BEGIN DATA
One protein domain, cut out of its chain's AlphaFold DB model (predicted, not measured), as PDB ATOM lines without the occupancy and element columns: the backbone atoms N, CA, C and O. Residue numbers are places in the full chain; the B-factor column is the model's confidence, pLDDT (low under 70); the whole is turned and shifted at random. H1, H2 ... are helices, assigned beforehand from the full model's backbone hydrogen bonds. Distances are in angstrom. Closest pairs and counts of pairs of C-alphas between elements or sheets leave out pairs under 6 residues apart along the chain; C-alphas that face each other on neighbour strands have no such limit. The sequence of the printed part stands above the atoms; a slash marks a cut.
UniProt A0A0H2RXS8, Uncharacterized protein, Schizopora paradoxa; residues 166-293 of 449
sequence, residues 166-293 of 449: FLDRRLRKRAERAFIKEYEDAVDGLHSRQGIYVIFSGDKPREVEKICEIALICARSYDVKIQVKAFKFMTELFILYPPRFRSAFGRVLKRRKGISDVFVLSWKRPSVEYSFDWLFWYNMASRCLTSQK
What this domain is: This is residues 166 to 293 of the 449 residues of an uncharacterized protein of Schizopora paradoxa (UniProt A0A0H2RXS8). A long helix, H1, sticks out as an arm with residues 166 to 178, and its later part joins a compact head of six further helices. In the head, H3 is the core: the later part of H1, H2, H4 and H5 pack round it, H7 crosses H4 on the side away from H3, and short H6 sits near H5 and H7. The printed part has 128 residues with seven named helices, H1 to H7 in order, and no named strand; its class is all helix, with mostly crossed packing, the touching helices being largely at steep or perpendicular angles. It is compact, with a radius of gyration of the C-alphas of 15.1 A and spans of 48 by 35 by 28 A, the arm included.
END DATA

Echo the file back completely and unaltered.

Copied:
One protein domain, cut out of its chain's AlphaFold DB model (predicted, not measured), as PDB ATOM lines without the occupancy and element columns: the backbone atoms N, CA, C and O. Residue numbers are places in the full chain; the B-factor column is the model's confidence, pLDDT (low under 70); the whole is turned and shifted at random. H1, H2 ... are helices, assigned beforehand from the full model's backbone hydrogen bonds. Distances are in angstrom. Closest pairs and counts of pairs of C-alphas between elements or sheets leave out pairs under 6 residues apart along the chain; C-alphas that face each other on neighbour strands have no such limit. The sequence of the printed part stands above the atoms; a slash marks a cut.
UniProt A0A0H2RXS8, Uncharacterized protein, Schizopora paradoxa; residues 166-293 of 449
sequence, residues 166-293 of 449: FLDRRLRKRAERAFIKEYEDAVDGLHSRQGIYVIFSGDKPREVEKICEIALICARSYDVKIQVKAFKFMTELFILYPPRFRSAFGRVLKRRKGISDVFVLSWKRPSVEYSFDWLFWYNMASRCLTSQK
What this domain is: This is residues 166 to 293 of the 449 residues of an uncharacterized protein of Schizopora paradoxa (UniProt A0A0H2RXS8). A long helix, H1, sticks out as an arm with residues 166 to 178, and its later part joins a compact head of six further helices. In the head, H3 is the core: the later part of H1, H2, H4 and H5 pack round it, H7 crosses H4 on the side away from H3, and short H6 sits near H5 and H7. The printed part has 128 residues with seven named helices, H1 to H7 in order, and no named strand; its class is all helix, with mostly crossed packing, the touching helices being largely at steep or perpendicular angles. It is compact, with a radius of gyration of the C-alphas of 15.1 A and spans of 48 by 35 by 28 A, the arm included.